Local indices of segregation: a case study of London secondary schools

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A case study showing how spatial and local indices of segregation can be developed. These are applied to consider differences between London secondary schools in terms of the proportion of Free School Meal eligible pupils they enroll and whether there is evidence that social segregation has increased over the period 2003-8.

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Local indices of segregation: a case study of London secondary schools

  1. 1. Local indices of isolation and of concentration with application to social segregation between London secondary schools
  2. 2. <ul><li>What is a local index of segregation? </li></ul><ul><li>Characteristics of such an index? </li></ul><ul><li>How to form one. </li></ul><ul><li>Case study: social segregation in London secondary schools. </li></ul><ul><li>Conclusions </li></ul>
  3. 3. <ul><li>Introduction </li></ul>
  4. 4. <ul><li>Segregation indices are used to measure how various social or ethnic groups of people are distributed across a study region and whether there is evidence they are separated or separating from each other or not. </li></ul><ul><li>Broadly, two types </li></ul><ul><ul><li>Differential </li></ul></ul><ul><ul><li>Probabilistic </li></ul></ul>
  5. 5. <ul><ul><li>e.g. p obs is the proportion of the Free School Meal (FSM) eligible pupils that are within the school, p exp is the contrast group, the summation is across all n schools within the local education authority (LEA) and k is a scaling constant </li></ul></ul><ul><ul><li>definition of p EXP can be, inter alia , the proportion of all pupils within the LEA that are FSM eligible, the proportion of pupils within the school that are not FSM eligible or the proportion of all pupils in the LEA that attend the school. </li></ul></ul><ul><ul><ul><li>These formulations produce a measure of within LEA variation, an index of dissimilarity and the Gorard index, respectively </li></ul></ul></ul>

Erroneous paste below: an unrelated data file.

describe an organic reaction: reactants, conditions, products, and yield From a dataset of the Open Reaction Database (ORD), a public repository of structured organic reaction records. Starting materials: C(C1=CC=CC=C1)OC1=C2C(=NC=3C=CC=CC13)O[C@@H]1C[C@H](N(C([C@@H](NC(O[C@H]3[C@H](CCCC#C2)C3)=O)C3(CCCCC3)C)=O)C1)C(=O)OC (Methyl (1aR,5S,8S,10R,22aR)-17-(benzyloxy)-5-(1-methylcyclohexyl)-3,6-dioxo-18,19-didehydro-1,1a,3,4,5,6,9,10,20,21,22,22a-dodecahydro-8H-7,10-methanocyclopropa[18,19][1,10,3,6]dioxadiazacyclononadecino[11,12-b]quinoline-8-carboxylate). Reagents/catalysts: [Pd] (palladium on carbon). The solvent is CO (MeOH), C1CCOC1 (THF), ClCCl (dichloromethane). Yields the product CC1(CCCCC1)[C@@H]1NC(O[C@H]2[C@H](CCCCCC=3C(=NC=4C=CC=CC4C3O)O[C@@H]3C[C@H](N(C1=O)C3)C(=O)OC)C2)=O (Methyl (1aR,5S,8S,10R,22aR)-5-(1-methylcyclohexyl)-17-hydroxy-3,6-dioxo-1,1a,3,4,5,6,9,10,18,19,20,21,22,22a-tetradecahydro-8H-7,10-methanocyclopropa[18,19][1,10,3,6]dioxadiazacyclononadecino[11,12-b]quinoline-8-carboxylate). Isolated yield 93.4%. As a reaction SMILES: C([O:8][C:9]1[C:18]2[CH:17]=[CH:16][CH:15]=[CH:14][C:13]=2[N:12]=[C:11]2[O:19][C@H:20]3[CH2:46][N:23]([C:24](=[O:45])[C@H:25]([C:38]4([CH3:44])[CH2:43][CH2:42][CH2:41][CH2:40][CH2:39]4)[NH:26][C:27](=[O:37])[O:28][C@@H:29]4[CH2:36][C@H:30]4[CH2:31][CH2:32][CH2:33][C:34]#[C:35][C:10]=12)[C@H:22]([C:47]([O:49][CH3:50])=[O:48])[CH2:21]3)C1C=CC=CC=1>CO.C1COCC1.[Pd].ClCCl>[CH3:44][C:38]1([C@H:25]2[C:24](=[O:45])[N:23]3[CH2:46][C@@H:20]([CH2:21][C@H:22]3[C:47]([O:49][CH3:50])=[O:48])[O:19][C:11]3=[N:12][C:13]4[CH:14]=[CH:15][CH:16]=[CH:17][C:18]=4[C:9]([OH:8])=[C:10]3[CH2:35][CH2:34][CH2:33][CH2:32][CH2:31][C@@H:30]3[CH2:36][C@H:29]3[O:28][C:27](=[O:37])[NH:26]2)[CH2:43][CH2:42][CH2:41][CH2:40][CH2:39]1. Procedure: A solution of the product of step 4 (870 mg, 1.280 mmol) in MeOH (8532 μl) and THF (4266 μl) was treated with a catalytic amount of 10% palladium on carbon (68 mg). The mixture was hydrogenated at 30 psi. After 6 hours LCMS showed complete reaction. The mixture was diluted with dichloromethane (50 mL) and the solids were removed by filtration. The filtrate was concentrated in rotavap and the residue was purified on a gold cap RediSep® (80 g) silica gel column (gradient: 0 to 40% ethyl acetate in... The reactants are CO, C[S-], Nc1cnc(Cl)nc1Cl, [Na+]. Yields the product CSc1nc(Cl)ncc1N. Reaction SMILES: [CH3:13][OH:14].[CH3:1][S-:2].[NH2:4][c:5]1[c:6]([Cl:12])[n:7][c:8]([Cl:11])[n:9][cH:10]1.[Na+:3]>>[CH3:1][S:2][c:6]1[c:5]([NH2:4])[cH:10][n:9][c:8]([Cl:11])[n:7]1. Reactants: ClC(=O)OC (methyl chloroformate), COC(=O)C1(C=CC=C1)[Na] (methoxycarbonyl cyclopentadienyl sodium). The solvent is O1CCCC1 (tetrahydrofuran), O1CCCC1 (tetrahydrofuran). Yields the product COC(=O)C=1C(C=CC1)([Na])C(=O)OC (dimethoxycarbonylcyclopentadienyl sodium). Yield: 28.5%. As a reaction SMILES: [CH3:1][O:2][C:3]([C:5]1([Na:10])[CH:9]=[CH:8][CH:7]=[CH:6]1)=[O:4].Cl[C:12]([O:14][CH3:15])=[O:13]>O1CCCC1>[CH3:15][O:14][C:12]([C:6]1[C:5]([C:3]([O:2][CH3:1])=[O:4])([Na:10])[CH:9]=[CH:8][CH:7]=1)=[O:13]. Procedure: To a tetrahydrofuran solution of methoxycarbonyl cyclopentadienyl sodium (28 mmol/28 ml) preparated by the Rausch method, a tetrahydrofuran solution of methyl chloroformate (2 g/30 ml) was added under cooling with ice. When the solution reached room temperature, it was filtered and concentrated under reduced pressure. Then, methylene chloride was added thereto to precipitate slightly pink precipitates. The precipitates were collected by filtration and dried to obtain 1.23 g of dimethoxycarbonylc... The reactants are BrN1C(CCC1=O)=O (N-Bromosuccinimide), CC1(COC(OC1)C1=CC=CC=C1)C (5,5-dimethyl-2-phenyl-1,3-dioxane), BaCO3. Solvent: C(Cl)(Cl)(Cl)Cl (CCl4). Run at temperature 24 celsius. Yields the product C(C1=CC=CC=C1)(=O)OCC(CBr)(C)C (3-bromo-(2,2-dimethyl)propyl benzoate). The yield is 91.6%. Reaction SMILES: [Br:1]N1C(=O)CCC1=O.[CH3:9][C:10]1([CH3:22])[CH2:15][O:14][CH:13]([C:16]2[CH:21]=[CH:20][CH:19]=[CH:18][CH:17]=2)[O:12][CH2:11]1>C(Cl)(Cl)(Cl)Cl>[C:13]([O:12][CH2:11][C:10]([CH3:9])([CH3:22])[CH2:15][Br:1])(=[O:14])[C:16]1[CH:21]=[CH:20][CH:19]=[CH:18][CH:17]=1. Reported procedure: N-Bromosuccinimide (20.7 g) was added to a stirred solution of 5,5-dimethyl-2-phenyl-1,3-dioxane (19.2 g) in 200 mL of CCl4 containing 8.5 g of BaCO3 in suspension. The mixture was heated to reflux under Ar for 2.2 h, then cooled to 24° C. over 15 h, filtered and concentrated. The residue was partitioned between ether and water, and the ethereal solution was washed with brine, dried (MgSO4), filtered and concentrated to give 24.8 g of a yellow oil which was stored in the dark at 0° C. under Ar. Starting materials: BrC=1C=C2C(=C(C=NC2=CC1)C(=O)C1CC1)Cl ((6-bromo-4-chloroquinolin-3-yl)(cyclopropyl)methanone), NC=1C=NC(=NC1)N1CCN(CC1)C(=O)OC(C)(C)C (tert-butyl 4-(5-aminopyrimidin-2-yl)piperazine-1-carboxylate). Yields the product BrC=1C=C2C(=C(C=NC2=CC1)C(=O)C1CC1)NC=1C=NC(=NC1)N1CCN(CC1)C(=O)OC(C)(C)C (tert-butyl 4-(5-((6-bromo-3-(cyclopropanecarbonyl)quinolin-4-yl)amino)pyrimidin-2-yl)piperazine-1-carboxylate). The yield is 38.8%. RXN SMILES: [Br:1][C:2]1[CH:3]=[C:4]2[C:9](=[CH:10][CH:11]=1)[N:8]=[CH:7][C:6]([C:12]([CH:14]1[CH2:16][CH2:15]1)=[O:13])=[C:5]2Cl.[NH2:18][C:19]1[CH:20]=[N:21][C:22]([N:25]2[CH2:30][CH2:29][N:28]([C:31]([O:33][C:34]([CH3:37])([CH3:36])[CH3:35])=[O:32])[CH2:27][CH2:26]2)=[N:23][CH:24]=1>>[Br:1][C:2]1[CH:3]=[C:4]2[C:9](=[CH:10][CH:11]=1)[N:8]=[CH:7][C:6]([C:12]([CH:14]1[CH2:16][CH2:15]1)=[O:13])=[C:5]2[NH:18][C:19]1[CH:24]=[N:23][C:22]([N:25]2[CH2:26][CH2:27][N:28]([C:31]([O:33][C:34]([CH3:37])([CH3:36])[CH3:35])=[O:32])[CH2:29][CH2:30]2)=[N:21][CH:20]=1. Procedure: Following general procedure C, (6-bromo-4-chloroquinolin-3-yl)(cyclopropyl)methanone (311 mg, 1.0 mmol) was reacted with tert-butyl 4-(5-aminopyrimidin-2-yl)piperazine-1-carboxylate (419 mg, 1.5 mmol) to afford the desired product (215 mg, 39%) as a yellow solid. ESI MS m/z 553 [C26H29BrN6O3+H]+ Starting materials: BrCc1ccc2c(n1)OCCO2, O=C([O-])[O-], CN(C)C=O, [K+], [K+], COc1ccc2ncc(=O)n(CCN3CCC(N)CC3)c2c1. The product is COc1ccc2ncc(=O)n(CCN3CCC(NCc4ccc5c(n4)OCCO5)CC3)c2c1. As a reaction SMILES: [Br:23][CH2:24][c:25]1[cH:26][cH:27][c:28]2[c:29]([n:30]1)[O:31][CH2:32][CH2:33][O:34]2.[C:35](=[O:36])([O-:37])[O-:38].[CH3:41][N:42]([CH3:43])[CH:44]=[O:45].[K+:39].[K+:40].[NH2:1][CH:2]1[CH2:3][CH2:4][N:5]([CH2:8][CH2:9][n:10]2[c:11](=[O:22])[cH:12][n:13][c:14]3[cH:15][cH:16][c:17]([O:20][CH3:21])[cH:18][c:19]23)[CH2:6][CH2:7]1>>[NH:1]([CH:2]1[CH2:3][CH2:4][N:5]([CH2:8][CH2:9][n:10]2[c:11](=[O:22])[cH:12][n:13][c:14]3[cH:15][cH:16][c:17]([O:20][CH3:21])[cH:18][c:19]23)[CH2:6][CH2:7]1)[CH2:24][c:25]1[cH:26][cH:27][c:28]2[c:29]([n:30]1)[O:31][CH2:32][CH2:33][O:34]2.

6. 6. <ul><ul><li>e.g. the index of isolation: p obs is the proportion of all FSM eligible pupils within the LEA that are in each school, and p exp is the number of FSM pupils as a proportion of all pupils in the school. </li></ul></ul><ul><ul><li>It is the average probability of having selected a particular school then finding a FSM eligible pupil within it. </li></ul></ul>
  7. 7. <ul><li>The indices do not consider where a school is located other than in terms of the area unit of analysis (the LEA) </li></ul><ul><li>Any sub-LEA patterns of association, dependence or interaction are lost. </li></ul><ul><li>Essentially an averaging problem. </li></ul><ul><li>Implies that geographies of school choice and local schools markers are coterminous with LEA boundaries. </li></ul>
  8. 8. <ul><li>“ in trying to establish whether or not the marketization of education has had a polarizing effect, the unit of analysis must […] be the local market within which schools (and parents faced with placement decisions) actually operate.” </li></ul><ul><ul><li>Gibson & Asthana (2000, p.139) </li></ul></ul>
  9. 9. <ul><li>… will </li></ul><ul><ul><li>Be a function of how one place (school) compares with other places around it (competing schools) </li></ul></ul><ul><ul><li>Be calculated separately for each place </li></ul></ul><ul><ul><li>Therefore permit the distribution of the index values across the study region to be examined. </li></ul></ul>
  10. 10. <ul><li>Case Study: social segregation between secondary schools </li></ul>
  11. 12. student Primary school Secondary school Attributes 1 A I … 2 A II … 3 B I … 4 C I … 5 C II … 6 B III … … … … …
  12. 13. primary primary primary primary secondary secondary
  13. 16. <ul><li>Because i and j are “competing” </li></ul><ul><ul><li>w ij > 0 </li></ul></ul><ul><ul><li>Specifically </li></ul></ul><ul><ul><ul><li>w ij = p i (i ∩ j) × p j (i ∩ j) </li></ul></ul></ul><ul><ul><ul><li>the weight is equal to the proportion of secondary school i’s intake that is drawn from the primary schools shared with school j, multiplied by the proportion of secondary school j’s intake that is drawn from the same, with the weights then scaled (row-standardised) so that the sum of the weights for any school is equal to one. </li></ul></ul></ul>